Forge You: Do We Have To Trust Biometric Authentication (Kaspersky) Everyday millions of computers solve the same problem; these machines try to check if you are actually you and not some other person. The most popular tool to do that is password checking. But it's quite easy to steal a password as well as forget it. Problems with passwords highlight the need for another system of user identification. A very simple and appealing solution is biometric authentication, which allows a user to place his finger on top of a scanner, look at the camera or say a passphrase. Your fingers, your eyes and voice are always with you, right? And others people cannot imitate this. Unfortunately, this appealing idea has numerous cons and that is the reason why we don't still use fingerprints to login to Google or withdraw cash from an ATM

9 Online Security Tips from a Former Scotland Yard Detective (Tom's Guide) Concerns about online privacy have reached new heights since reports revealed that the U.S. National Security Agency has been monitoring millions of phone logs, email messages and social media accounts as part of several top-secret programs

Why Isn't DMARC Enough to Fight Phishing? (Malcovery Security) DMARC is the latest industry standard to attempt to solve the problem of phishing. In as much, it is an authentication methodology to newer technology based on some older standards that were poorly adopted. It's making its way and there are some early adopters of it, but until it is actually well-adopted, it is going to be difficult to get the full benefits of DMARC#8230

Next–Gen Firewalls Change The Rules Of Firewall Management (Dark Reading) Added layers of complexity create even more interdependencies and need for systematic change management approach. As enterprises increasingly incorporate next-generation firewalls into their security repertoires, they are gaining a greater potential for more precise control over applications and user behavior at the perimeter. But there's potential for something else as well: added complexity by way of the increased odds for misconfiguration and change management mishaps. The odds increase even further if firewall management is already a problem in their traditional firewall portfolios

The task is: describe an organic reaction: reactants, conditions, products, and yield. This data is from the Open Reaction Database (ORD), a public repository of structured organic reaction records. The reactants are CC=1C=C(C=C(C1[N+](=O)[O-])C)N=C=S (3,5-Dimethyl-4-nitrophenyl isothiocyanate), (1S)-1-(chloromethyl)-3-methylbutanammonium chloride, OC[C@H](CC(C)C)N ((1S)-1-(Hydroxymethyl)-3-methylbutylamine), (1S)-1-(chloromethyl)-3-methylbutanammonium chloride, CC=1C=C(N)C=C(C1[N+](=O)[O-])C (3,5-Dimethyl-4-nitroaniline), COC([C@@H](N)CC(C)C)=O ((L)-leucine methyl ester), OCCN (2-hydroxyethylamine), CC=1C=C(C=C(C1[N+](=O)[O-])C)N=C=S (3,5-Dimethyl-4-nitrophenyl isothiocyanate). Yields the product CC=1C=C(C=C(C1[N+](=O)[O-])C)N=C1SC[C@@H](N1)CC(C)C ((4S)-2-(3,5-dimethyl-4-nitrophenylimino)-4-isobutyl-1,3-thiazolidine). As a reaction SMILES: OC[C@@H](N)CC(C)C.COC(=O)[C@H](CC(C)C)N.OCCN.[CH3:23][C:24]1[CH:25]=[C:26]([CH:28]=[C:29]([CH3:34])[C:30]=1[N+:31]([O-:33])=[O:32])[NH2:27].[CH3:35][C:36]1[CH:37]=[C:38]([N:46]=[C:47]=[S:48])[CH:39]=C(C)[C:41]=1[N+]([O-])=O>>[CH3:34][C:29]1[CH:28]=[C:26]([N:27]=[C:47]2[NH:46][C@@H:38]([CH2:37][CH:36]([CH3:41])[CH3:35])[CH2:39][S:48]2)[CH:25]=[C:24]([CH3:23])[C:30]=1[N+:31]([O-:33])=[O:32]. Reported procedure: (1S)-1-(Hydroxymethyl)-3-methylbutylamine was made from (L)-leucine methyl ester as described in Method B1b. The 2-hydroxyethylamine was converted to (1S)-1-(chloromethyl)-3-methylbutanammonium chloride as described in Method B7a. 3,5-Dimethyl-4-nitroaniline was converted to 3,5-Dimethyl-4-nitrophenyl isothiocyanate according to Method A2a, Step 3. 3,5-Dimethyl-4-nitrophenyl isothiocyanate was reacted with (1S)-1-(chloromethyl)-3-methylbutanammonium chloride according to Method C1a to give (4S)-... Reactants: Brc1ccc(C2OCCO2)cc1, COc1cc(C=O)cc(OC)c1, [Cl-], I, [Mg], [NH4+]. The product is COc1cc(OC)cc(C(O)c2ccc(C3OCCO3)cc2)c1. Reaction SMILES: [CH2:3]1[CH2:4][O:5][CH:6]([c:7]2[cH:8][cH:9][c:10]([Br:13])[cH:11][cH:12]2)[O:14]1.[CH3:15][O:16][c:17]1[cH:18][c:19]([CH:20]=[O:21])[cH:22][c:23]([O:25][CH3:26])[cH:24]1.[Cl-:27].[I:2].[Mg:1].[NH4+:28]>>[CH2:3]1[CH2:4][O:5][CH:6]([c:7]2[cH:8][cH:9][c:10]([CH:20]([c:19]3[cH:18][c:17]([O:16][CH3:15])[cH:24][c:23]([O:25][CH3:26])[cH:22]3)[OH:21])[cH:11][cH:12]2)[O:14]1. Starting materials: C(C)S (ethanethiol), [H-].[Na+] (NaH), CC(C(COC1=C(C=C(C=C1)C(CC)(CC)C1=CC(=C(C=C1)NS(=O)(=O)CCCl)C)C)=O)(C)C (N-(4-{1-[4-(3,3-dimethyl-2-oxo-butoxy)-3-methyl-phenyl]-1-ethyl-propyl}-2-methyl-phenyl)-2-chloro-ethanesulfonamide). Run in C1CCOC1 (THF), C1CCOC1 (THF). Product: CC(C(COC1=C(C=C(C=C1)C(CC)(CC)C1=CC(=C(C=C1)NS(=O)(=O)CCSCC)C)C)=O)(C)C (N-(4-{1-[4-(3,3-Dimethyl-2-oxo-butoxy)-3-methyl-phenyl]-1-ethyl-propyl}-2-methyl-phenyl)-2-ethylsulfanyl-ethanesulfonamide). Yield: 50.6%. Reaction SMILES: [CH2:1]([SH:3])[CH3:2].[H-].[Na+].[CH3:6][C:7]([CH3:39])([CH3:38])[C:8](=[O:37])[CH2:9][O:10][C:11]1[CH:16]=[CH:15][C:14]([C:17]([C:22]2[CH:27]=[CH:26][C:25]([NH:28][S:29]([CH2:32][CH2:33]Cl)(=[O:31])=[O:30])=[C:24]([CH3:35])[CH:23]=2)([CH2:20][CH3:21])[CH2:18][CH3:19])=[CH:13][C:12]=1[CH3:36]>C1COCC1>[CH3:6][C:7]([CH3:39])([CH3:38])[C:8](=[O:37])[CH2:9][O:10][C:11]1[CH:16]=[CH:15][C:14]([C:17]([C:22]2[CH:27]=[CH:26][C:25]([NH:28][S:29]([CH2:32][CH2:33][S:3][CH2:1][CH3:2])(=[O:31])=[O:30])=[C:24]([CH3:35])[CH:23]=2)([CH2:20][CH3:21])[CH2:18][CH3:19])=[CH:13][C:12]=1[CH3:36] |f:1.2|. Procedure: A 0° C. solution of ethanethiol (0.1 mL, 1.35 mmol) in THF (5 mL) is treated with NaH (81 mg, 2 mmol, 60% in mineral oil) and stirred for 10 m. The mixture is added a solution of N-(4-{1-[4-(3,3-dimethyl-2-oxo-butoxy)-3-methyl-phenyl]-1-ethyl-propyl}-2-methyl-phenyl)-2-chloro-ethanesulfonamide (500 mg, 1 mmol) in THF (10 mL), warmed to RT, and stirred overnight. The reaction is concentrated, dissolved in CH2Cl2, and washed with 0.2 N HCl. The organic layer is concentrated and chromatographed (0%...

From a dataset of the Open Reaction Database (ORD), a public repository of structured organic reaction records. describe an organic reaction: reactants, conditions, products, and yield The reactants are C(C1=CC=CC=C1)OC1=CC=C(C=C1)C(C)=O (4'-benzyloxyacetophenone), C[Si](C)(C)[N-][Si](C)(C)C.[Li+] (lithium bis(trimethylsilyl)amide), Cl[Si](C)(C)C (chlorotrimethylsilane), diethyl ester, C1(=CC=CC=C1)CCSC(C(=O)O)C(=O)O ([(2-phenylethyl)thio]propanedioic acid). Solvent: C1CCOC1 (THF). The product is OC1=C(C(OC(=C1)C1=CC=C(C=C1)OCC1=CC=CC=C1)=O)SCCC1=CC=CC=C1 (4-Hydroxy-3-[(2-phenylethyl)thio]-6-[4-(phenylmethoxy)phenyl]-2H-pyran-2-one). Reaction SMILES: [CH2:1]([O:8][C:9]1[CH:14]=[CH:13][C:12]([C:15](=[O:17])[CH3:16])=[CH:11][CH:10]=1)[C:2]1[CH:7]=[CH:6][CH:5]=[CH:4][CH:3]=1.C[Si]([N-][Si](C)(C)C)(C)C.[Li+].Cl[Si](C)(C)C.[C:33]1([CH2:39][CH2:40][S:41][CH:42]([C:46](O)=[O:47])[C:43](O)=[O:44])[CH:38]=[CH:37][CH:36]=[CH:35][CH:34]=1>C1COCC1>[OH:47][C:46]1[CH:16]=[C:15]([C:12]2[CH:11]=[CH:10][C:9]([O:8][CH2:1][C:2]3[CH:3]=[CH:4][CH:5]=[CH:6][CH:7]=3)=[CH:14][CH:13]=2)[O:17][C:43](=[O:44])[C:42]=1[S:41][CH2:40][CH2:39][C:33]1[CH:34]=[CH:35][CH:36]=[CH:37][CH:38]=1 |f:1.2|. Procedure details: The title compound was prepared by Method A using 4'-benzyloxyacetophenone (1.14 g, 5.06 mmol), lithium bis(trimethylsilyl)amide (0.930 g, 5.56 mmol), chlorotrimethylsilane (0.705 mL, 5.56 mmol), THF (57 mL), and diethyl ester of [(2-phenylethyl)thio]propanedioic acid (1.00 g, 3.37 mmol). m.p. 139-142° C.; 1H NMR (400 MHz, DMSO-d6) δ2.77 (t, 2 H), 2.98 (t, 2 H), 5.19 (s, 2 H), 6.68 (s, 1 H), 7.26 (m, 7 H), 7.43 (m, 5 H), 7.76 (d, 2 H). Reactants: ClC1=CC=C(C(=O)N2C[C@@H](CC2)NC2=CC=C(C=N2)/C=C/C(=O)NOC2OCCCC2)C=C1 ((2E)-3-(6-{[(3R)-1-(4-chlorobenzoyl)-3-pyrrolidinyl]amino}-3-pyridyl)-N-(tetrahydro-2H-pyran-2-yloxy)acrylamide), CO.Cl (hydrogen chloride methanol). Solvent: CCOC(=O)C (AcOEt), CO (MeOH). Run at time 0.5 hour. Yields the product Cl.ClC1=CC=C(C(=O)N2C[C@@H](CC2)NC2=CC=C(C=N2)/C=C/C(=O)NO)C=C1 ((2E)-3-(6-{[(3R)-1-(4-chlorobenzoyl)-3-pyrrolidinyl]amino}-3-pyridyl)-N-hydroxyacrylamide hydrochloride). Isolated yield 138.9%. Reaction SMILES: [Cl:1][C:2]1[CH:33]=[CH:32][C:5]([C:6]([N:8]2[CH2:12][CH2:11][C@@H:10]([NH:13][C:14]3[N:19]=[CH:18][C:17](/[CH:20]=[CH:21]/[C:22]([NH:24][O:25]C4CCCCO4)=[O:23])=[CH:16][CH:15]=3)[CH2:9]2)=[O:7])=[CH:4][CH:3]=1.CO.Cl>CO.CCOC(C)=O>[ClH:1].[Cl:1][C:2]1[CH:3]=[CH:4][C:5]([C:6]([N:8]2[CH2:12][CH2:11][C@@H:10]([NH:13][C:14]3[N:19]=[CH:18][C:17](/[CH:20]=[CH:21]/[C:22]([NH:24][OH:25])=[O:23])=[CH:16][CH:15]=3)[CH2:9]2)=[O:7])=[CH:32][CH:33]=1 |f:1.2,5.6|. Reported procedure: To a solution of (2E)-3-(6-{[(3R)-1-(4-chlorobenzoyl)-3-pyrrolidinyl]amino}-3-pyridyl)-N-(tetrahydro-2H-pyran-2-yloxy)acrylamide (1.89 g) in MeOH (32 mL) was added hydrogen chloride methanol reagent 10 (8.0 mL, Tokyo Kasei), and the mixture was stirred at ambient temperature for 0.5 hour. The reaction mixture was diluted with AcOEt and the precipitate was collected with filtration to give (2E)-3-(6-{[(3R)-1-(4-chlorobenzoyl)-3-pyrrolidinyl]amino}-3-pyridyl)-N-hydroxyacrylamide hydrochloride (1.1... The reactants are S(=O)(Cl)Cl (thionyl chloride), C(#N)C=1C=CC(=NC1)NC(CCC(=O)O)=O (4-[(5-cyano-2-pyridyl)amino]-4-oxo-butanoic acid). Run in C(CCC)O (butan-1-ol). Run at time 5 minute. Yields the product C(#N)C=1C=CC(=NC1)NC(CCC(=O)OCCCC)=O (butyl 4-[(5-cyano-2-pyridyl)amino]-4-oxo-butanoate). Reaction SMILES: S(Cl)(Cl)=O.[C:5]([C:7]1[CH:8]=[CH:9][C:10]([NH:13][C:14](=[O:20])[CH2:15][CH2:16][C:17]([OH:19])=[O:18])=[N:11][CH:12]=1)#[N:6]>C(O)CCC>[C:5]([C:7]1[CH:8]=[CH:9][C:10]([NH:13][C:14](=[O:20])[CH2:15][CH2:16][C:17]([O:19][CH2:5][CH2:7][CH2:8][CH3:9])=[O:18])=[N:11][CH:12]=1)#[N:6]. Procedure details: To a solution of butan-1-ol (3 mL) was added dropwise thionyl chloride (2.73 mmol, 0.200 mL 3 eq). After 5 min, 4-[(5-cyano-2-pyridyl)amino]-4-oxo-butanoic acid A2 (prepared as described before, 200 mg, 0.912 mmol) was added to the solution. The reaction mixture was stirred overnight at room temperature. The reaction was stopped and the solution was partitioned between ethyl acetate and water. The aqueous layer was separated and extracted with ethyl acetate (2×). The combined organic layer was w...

2 minutes on: Interviewing for access (SC Magazine) Since former Booz Hamilton contractor Edward Snowden came clean as the source of leaked classified documents that revealed the National Security Agency's (NSA) mass secret surveillance program, there's been debate over whether to label him a hero or traitor - or something in between. One category, however, into which he more neatly falls is the insider threat. But he's no ordinary insider who was motivated to steal data after being on the job for a while. To the contrary, Snowden, who said he acted from his conscience to inform the public about the spying program, told the South China Morning Post that he had every intention to purloin the top-secret documents, even before he signed his acceptance letter

In–Memory fuzzing with Pin (Shell-Storm) In my previous blog post, I talked about the taint analysis and the pattern matching with Pin. In this short post, I will always talk about Pin, but this time about the In–Memory fuzzing

Design and Innovation

Innovation Is Executive Porn (InformationWeek) When it comes to both innovation and porn, there's a huge appetite for fantasy. When executives take off their glasses and pinch their eyes shut in that "I'm thoughtful" pose, they're picturing themselves in a black turtleneck

Research and Development

Seemingly benign "Jekyll" app passes Apple review, then becomes "evil" (Ars Technica) Computer scientists say they found a way to sneak malicious programs into Apple's exclusive app store without being detected by the mandatory review process that's supposed to automatically flag such apps